Year in Review: The Four Biggest Education Controversies of 2022 by Jeremiah Poff at Washington Examiner. An eventful 2021 saw education issues thrust into the national spotlight in a way previously unseen, but 2022 provided brand new fodder as education policies generated some of the biggest political controversies of the year. From federal policymaking from the Biden administration that could have forced the closure of hundreds of charter schools, a Title IX regulation that critics say will gut due process rights, Florida Gov. Ron DeSantis's public battle with Disney over a parental rights law, and the never-ending saga of Virginia's Loudoun County Public Schools, 2022 reinforced the notion that the classroom has become one of the main battlefields of the culture war. Read 

CDC Urges Teachers, Administrators, School Nurses to Adopt LGBT Curriculum, Endorse Transgender Identity by Tyler O’Neil at The Daily Wire. Just days after Christmas, the Centers for Disease Control and Prevention republished a “self-assessment tool” urging teachers, administrators, school health staff, and others to become an “awesome ally” by advocating for LGBT causes in school. The document cites multiple LGBT activist groups, including a division of the Southern Poverty Law Center (SPLC). Read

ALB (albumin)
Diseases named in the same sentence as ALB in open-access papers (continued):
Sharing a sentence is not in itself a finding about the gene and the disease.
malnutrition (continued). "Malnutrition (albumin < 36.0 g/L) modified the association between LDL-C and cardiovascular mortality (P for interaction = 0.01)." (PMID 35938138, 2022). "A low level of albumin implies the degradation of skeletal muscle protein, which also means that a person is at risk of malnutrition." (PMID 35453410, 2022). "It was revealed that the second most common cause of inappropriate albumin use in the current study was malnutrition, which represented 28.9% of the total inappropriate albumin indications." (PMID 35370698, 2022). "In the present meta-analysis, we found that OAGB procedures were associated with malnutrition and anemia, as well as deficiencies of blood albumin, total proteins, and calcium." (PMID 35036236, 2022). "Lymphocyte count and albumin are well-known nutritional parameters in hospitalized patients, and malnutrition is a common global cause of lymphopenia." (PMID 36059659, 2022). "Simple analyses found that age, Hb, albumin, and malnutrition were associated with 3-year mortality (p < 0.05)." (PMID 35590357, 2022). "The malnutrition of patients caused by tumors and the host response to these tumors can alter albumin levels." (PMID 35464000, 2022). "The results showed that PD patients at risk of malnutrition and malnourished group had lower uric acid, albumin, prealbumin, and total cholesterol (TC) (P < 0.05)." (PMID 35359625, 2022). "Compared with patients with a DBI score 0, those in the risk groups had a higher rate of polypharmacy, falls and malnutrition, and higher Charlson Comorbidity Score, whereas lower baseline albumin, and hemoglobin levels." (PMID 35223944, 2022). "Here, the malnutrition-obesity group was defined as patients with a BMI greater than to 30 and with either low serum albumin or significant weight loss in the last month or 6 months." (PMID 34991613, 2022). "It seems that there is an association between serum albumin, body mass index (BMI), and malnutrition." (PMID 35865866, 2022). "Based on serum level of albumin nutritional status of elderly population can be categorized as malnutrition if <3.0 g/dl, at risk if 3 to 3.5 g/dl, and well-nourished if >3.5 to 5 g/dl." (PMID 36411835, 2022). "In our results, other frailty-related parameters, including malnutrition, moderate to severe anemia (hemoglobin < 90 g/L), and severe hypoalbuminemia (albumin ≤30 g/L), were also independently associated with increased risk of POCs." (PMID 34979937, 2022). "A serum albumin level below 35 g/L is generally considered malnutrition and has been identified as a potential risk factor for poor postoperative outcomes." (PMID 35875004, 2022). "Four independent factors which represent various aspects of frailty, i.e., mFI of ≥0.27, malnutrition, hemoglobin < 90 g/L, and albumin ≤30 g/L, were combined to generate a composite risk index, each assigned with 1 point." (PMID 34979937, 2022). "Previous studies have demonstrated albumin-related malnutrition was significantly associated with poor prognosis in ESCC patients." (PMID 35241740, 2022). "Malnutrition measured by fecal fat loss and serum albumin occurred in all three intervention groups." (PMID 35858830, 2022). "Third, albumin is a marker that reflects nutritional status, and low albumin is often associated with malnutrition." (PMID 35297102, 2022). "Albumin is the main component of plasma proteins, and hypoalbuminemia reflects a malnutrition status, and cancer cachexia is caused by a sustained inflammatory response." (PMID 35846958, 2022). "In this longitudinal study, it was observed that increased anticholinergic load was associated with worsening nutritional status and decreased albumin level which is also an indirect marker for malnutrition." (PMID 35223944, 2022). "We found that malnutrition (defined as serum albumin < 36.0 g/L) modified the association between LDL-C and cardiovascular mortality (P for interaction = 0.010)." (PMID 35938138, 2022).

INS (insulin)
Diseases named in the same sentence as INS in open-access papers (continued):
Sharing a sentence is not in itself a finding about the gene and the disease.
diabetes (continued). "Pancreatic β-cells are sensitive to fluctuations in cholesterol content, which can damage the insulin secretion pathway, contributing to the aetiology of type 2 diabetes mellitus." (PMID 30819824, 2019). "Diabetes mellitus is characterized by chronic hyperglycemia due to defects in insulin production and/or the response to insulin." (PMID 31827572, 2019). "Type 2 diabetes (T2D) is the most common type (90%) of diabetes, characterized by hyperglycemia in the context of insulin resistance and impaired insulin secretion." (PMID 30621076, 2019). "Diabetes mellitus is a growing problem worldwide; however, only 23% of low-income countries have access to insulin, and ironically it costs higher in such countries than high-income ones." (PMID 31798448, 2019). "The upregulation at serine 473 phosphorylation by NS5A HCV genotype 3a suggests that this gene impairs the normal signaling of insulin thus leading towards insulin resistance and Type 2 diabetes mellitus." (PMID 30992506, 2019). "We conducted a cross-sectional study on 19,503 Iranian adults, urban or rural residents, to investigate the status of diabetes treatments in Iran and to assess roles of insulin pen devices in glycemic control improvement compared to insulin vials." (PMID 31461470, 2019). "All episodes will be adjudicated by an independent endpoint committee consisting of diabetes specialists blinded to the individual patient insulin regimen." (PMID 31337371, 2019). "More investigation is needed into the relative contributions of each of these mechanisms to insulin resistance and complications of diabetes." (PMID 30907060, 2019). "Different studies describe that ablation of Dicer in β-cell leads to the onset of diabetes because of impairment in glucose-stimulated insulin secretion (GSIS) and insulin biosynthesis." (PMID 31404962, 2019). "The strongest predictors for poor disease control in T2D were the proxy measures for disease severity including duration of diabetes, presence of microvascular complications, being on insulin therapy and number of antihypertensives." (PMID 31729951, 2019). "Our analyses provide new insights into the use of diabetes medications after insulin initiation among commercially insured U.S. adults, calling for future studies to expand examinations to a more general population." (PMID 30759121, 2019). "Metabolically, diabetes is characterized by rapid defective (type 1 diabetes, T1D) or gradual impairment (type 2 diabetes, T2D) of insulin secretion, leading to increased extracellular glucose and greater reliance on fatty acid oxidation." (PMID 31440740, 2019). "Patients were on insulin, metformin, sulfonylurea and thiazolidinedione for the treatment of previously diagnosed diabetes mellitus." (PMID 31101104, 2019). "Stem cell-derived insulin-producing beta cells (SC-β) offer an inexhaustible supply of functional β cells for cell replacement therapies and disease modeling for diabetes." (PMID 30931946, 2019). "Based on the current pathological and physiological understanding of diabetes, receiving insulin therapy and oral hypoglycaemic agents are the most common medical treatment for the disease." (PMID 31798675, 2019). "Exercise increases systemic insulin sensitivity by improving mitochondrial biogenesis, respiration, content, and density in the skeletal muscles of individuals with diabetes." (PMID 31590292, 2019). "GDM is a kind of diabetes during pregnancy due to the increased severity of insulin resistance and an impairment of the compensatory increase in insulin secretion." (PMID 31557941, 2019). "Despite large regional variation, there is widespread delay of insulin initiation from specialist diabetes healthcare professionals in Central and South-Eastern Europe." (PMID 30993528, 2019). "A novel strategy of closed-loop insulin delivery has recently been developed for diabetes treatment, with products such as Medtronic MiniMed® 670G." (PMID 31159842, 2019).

DeSantis Tackles Divisive ‘Diversity, Equity, and Inclusion’ Programs on College Campuses by Lindsey Burke at The Daily Signal. In order to provide taxpayers and parents with transparency around what tax dollars are funding within the halls of state colleges and universities in Florida, the governor’s office sent a letter to the state Department of Education this week requesting that the agency, along with public universities, provide information on initiatives and expenditures associated with DEI programs and critical race theory. Each institution must provide by this Friday, Jan. 13, a brief description of the program or activity, the number of full and full-time-equivalent employees involved, the total funding to support the initiative, and the amount of state funding spent. Read